2.2. ARIMA Model

Auto-Regressive Integrated Moving Average (ARIMA) is expressed as ARIMA (p,d,q) where (AR) is autoregressive, (I) is the integration (MA) is the moving average, (p) an autoregressive term, (p) denotes the number of autoregressive orders, (d) specifies the order of differentiation applied to the series to estimate model, and (q) specifies the order of moving average parts [31,32]. This time series method depends on the assumption that the series is stationary; stationary means that the series is free of periodic fluctuations; therefore, if the series is not stationary, it should be made stationary before developing the forecasting model. Any regular, periodic increase or decrease in the series mean indicates seasonality in time series data. Seasonal variation often follows the hourly rate—daily, weekly, or yearly repeats are common. We predict the traffic flow rate (x) at time t ( x t ) using a linear combination of past months’ daily traffic values at the time ( t p ) . Hourly traffic flow data can have mainly three types of seasonality, including a daily pattern, weekly pattern, and an annual pattern. Combining the AR and MA processes, we arrive at ARIMA.
x t = φ 1 x t 1 + φ 2 x t 2 + + φ p x t p + ϵ 0 a t Θ 1 y t 1 Θ 2 y t 2 Θ q y t q
where x t , x t 1 , x t 2 , , x t p are d-order difference observations, φ 1 , φ 2 , , φ p are coefficients of the d-order difference observations, y t , y t 1 , y t 2 , x y p error values and Θ 1 , Θ 2 , , Θ p are coefficients for errors.
ARIMA processes tend to become stationary with constant means and equal variance by differentiation. Time series is a sequence of data observed over time; Box and Jenkins developed a mathematical model to forecast future values of particular data based on the previously observed values of that data quantity. They developed the model that employs the sample data’s autocorrelation and partial autocorrelation functions as key instruments to determine the ARIMA model’s order [33]. In [34], the authors investigated the appropriateness of seasonal ARIMA for univariate traffic flow prediction. Both definition and theoretical basis for using seasonal ARIMA to model traffic condition data and its prediction power were revealed in predicting future traffic conditions and when comparing heuristic forecast generation methods and seasonal ARIMA [27]. Further presentation of the ARIMA model form is detailed by [35].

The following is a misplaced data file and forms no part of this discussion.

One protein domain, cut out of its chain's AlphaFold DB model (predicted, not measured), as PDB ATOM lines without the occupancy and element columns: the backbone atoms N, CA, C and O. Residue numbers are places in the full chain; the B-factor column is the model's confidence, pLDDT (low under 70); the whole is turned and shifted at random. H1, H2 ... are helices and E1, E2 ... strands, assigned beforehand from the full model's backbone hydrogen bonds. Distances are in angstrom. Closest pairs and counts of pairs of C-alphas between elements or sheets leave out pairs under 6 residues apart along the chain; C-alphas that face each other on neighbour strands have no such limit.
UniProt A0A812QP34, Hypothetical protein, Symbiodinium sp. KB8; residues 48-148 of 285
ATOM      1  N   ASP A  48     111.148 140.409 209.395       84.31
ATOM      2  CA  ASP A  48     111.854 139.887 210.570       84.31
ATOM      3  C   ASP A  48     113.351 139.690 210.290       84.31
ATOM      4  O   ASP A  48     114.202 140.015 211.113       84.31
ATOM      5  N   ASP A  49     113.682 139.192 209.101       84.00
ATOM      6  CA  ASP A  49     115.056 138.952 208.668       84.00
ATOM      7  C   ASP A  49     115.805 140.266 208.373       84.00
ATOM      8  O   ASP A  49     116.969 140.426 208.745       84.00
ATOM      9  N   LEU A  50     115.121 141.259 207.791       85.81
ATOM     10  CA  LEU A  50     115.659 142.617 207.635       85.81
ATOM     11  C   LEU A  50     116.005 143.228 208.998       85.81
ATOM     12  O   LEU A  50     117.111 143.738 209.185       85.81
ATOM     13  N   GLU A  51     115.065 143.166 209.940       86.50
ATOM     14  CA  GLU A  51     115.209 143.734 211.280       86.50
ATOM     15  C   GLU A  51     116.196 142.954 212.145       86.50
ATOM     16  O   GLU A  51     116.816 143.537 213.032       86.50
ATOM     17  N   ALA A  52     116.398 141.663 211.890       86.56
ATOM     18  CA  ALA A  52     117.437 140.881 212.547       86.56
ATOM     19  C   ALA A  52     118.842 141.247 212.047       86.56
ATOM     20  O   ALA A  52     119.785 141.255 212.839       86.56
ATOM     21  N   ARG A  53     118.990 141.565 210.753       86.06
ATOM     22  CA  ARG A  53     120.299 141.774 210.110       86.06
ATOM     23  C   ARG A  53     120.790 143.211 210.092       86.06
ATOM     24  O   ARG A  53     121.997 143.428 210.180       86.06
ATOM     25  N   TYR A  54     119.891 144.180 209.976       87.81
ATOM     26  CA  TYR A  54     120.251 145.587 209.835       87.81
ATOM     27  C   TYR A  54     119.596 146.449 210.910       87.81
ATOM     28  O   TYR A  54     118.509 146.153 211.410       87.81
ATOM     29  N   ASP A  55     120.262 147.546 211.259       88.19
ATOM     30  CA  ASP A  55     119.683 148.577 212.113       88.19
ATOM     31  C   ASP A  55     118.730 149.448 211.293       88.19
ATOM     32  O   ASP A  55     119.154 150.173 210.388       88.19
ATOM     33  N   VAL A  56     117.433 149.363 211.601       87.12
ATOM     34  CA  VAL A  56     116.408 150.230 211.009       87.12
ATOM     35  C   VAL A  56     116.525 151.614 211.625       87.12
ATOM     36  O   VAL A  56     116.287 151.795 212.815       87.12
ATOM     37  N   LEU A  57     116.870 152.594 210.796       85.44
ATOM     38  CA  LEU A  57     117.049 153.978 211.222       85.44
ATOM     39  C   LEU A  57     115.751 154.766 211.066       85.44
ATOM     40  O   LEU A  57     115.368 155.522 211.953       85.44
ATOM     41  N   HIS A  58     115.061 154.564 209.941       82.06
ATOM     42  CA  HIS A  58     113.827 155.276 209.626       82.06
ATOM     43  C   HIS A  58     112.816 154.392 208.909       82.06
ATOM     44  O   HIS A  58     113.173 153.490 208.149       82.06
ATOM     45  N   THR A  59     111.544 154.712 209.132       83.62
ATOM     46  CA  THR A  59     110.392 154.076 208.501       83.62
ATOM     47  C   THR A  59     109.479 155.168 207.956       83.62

ARIMA is used in various models and is useful for time series modeling and forecasting time series. These include the AR, MA, ARMA, ARIMA, and SARIMA. In this work, a non-seasonal ARIMA model was employed, neglecting the modulation effects of days, and climate conditions on a particular day or any other effect, and therefore has pure trend lines. Generally, the predicted values of a particular variable are a linear function of several past observations and random errors [36]. A time series X t = [ 1 , 2 , ,  N] is generated by a SARIMA ( p , d , q ) ( P , D , Q ) given that:
φ ( B ) Φ ( B S ) ( 1 B ) d ( 1 B S ) D X t = Θ ( B ) ϑ ( B S ) ϵ t